I am a regular contributor to the Danbury News Times Forum on Faith column, which is also picked up by the Connecticut Post and the Stamford Advocate. Here is today’s article:
Life Lessons are Everywhere, if You’re Watching
How is your summer going? Aside from a few blistering days, we’ve had some great weather. I’ve been particularly enjoying bike riding this season.
One of the advantages of living a spiritual life is that you are alert to getting inspiration from anywhere at any time. Nothing is mundane when it is approached as a symbol of some larger lesson.
“Metaphysics resolves things into thoughts, and exchanges the objects of sense for the ideas of Soul,” says Christian Science founder, Mary Baker Eddy, in her classic Science and Health with Key to the Scriptures.
I find this a joy to do. We are surrounded by metaphors. They are not only fun to discern, but are also enormously beneficial when applied to daily life. One of my most recent insights came while bike riding.
I love coasting downhill on my bike. I feel euphoric with the wind gushing in my face. Climbing hills is a necessary price I pay to acquire that magnificent downhill rush. I would just exhilarate on the downhill stretches as a welcome relief, and put off dealing with the bleak strain of those upcoming hills until they were upon me.
One day this summer while biking, it occurred to me that coasting at every opportunity was not mirroring the idea of working six days and resting on the Sabbath as outlined in the Ten Commandments. I realized I should be only coasting 1/7th of the time. With that little thought, I started pedaling downhill.
Well, this tiny modification in behavior totally revolutionized my bike riding, and much more besides. When you pedal hard downhill, when it is easy to do, the momentum generated brings you much further up the next hill, requiring far less effort overall. Not only do you go faster, the whole time is much more enjoyable, because the work is more evenly distributed, and that dreaded excruciating effort is rarely required.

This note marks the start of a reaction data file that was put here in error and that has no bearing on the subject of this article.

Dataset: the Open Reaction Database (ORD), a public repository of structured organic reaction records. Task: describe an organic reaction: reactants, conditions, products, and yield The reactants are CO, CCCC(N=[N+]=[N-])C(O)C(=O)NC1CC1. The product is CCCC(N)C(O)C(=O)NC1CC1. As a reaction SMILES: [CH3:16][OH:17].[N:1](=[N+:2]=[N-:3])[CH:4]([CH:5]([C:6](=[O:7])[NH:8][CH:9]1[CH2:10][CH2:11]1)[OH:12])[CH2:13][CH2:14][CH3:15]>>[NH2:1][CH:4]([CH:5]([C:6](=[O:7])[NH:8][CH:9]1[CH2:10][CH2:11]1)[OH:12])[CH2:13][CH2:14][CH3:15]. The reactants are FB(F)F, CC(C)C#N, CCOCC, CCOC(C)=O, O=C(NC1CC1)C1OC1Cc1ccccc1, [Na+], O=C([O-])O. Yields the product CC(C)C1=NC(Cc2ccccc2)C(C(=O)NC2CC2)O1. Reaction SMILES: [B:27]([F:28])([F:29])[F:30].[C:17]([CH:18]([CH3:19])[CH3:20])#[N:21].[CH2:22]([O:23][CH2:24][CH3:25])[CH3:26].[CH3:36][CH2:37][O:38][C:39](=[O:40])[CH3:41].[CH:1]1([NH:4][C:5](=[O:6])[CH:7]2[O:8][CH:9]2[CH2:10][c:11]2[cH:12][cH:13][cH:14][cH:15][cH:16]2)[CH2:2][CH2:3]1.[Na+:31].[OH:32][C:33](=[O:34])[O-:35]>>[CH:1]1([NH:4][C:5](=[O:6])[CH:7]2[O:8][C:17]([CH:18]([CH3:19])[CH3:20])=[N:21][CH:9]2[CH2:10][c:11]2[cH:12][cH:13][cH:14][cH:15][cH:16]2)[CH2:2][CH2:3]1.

“Pedaling downhill” was what I needed to be doing all summer in most of my activities, instead of looking at summertime as just one big, slow coast downhill. If I work hard six days a week this summer, on those endless projects that never seem to get done, how much easier will it be during the fall and winter when things get busier and more demanding!
Often in relationships we coast when there are no challenges, not working on building those strong foundations that will serve us well when challenges arise. By consciously choosing to work on relationships when it is easy to do so, we no longer miss so many opportunities to grow together and share present joy. Then these relationships become a deeper source of strength for us to tap into in the future.
When creative people coast, they are not taking advantage of fresh possibilities that could help them achieve those surging breakthroughs they hope for. When they are not being forced to produce, that is the time for them to try something different. This is will eventually yield the uncommon results they desire.
This idea of pedaling downhill also had obvious carry over into my spiritual practice. We often pray harder when facing immediate challenges, and then fall into a coasting mode between crisis points. When I coast on my previous spiritual understanding, I am much more sluggish at responding to sudden, urgent needs. The energy it takes to gear back up loses precious time.
Instead, I’ve been trying out my “pedaling downhill” metaphor by praying harder when life is easy. It feels indulgent to focus on God when there is no pressing requirement to do so. However, I’m finding that it’s much more effective, since by doing this, I am more prepared and connected when a need does come along. This way, I’ve got the inspiration, clarity, and momentum already generated to tackle whatever problems arise, with a greater sense of dominion. Overall, this approach is a lot more enjoyable and takes much less effort.
There are lots of things we can do when the going is easy that will reduce our stress at some time in the near future. I encourage you to try pedaling downhill in life, if you don’t already. Pedaling downhill, your potential will burst through in ways beyond what you thought possible. You’ll make quicker, more effortless progress. You will find that what was formerly arduous, will be accomplished like a breeze.
Yes, there are life lessons to be had everywhere. Even out on a summer bike ride.
By Polly Castor, a Christian Science Practitioner and member of First Church of Christ, Scientist, Ridgefield. She can be reached at PollyCastor@gmail.com